{
    "@odata.context": "https://graph.microsoft.com/beta/$metadata#microsoft.graph.bulkManagedDeviceActionResult",
    "successfulDeviceIds": [
        "d8cd02c1-9443-4ad0-8681-937c2e6d7607"
    ],
    "failedDeviceIds": [],
    "notFoundDeviceIds": [],
    "notSupportedDeviceIds": []
}

Rename Windows devices using PowerShell and the Microsoft Graph API

After verifying the request URL and the request payload, the last step toward automating this Bulk action is putting it all together in a PowerShell script. I’m going to provide a really simple example that would still require administrator interaction, but does show how it can be achieved. That example is shown below and basically performs the following actions:

  • Install the PowerShell SDK for Microsoft Intune Graph API (if it’s not installed).
  • Connect with the Graph API, which will prompt the administrator for credentials.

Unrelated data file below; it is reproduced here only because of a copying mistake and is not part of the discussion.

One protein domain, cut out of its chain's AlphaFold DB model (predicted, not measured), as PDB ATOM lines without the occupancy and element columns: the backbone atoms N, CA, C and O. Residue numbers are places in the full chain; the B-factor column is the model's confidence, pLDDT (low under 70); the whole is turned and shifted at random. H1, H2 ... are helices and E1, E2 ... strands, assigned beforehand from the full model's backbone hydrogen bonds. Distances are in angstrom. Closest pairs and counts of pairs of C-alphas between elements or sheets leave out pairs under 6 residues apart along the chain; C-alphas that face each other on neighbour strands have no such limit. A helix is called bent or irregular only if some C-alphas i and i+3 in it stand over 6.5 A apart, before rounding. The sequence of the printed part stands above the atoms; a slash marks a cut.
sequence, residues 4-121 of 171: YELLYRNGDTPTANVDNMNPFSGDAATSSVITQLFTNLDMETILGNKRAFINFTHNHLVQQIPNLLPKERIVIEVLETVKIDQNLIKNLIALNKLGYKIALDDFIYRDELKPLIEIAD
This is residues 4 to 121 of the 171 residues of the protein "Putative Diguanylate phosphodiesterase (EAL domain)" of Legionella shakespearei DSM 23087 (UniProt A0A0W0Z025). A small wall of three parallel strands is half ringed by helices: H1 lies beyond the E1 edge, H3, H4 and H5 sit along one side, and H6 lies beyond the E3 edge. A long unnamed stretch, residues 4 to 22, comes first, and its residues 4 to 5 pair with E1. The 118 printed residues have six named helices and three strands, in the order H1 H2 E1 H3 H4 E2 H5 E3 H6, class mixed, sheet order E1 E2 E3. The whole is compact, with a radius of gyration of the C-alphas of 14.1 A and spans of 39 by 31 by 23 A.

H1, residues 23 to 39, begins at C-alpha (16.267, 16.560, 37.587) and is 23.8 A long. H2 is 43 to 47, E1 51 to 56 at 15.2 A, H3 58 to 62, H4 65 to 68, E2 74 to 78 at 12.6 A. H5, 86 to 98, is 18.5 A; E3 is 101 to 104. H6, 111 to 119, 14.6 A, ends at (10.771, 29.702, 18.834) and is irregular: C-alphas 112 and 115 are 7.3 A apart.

• Set the required variables for the request URL and the request payload.
  • Invoke the Graph API request with the configured variables.
#Install PowerShell SDK for Microsoft Intune Graph API
If ((Get-Module Microsoft.Graph.Intune) -eq $null) {
    Install-Module -Name Microsoft.Graph.Intune
}

#Connect to Microsoft Graph
$ConnectGraph = Connect-MSGraph

#Set the request URL
$URL = "https://graph.microsoft.com/beta/deviceManagement/managedDevices/executeAction"

#Set the JSON payload
$JSONPayload = @"
{
	action: "setDeviceName",
	actionName: "setDeviceName",
	deviceIds: ["d8cd02c1-9443-4ad0-8681-937c2e6d7607"],
	deviceName: "CLDCLN%RAND:2%",
	platform: "windows",
	realAction: "setDeviceName",
	restartNow: false
}
"@

#Invoke the Microsoft Graph request
Try {        
    Invoke-MSGraphRequest -HttpMethod POST -Url $URL -Content $JSONPayload -Verbose -ErrorAction Stop
}
Catch {
    Write-Output "Failed to rename the Windows devices"
} 

When the PowerShell script was successfully executed it will also return the bulkManagedDeviceActionResult result type, as shown in Figure 5. Simple improvements to this PowerShell script would be to remove the administrator interaction, add the deviceIds to a variable and query for the required devices.

More information

For more information about renaming Windows devices and , refer to the following articles: